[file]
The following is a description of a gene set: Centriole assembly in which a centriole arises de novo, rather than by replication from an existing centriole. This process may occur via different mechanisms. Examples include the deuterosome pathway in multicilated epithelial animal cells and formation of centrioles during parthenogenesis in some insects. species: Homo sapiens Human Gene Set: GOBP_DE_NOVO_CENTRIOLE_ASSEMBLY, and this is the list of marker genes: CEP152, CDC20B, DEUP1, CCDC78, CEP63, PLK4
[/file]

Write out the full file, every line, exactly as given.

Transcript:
The following is a description of a gene set: Centriole assembly in which a centriole arises de novo, rather than by replication from an existing centriole. This process may occur via different mechanisms. Examples include the deuterosome pathway in multicilated epithelial animal cells and formation of centrioles during parthenogenesis in some insects. species: Homo sapiens Human Gene Set: GOBP_DE_NOVO_CENTRIOLE_ASSEMBLY, and this is the list of marker genes: CEP152, CDC20B, DEUP1, CCDC78, CEP63, PLK4